Today, five minutes of attention happens as I am lying on the floor waiting for my colleague to send me edits. I simply breathe. Feel the way my shoulders are holding on to the stress of a tight deadline. Look up at the way the room is framed anew with my upside down perspective.

Outside the window, day turns to dusk, and dusk to night.

Day 8: #the5x5challenge

Small noticings

Posted on June 13, 2014

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Today this practice is about really sinking into the moments as they come, with full sensory awareness. Riding my bike to work and arriving early to pour a cup of hot coffee and pull together disparate notes into cohesive sentences. Yes, my desk is strewn with paper.

Today it is about noticing small. It’s about the sun on my neck at 11 a.m. slanting sideways through the window above my head, and about walking out for lunch at 2, just in time to smell the scent of rain on dry earth as it begins to fall; ozone torn from the sky. Petrichor. How I love that word.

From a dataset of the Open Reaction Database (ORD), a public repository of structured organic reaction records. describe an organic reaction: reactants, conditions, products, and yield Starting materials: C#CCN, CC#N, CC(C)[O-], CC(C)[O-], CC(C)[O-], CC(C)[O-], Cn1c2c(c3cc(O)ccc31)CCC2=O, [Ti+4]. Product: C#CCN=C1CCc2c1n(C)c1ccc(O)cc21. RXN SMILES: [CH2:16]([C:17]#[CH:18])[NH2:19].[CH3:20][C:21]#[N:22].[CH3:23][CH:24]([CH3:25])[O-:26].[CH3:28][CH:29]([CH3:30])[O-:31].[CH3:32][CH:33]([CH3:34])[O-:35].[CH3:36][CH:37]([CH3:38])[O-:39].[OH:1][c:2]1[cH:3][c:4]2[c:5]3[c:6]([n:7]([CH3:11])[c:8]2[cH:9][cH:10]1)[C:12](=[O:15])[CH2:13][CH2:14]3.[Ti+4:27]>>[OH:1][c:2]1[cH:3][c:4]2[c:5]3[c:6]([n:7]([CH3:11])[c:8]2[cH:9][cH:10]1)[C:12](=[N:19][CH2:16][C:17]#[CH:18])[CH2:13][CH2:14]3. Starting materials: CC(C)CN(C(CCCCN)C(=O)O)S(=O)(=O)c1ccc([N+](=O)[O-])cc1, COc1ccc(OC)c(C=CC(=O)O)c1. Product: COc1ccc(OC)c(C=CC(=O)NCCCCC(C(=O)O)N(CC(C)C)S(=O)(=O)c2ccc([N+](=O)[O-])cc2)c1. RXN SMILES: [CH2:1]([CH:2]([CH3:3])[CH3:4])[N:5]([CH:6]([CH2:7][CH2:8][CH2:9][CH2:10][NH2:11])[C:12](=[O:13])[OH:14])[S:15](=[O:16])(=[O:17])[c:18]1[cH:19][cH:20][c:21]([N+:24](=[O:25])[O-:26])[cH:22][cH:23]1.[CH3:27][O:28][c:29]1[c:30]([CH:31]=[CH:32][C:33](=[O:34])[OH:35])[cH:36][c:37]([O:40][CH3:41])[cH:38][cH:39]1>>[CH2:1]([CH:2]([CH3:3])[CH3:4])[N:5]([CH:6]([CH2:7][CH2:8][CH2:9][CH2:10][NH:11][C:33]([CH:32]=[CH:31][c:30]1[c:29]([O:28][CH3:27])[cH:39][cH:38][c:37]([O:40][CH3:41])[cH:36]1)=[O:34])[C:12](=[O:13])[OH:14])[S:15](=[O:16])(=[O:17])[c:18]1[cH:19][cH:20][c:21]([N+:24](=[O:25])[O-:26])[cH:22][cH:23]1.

Today it’s about noticing the markings of this city: half worn away billboards, unexpected stencils, the tattooed arm bands on the guy that holds the door for me, the sweet tangle of wild roses along a walk and stopping to plunge my face in. Breathing, until the sweetness is inside my lungs.

At day’s end

Posted on June 12, 2014

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It’s the end of the day, and for a while I feel as though I’m barely here, barely within my skin. It is the feeling that results from a day of intent focus, and of conversations I have in my head with the people I dream about at night.

Does that ever happen to you?

You dream, and upon waking whomever it was about feels close all day, so close you could nearly touch them. Breath, laughter, exquisite tenderness all plays itself out out within the strange, improbable landscape of the dream, and when you waken and try to reclaim it, only the feeling of it remains. A certain almost indescribable intimacy, more real than real life.


Tonight I’ve climbed into the hammock in the back yard under the pear tree and the apple, with a glass of wine. Immediately, the rope webbing hugs my weight, and I feel my body give, gratefully into its keeping.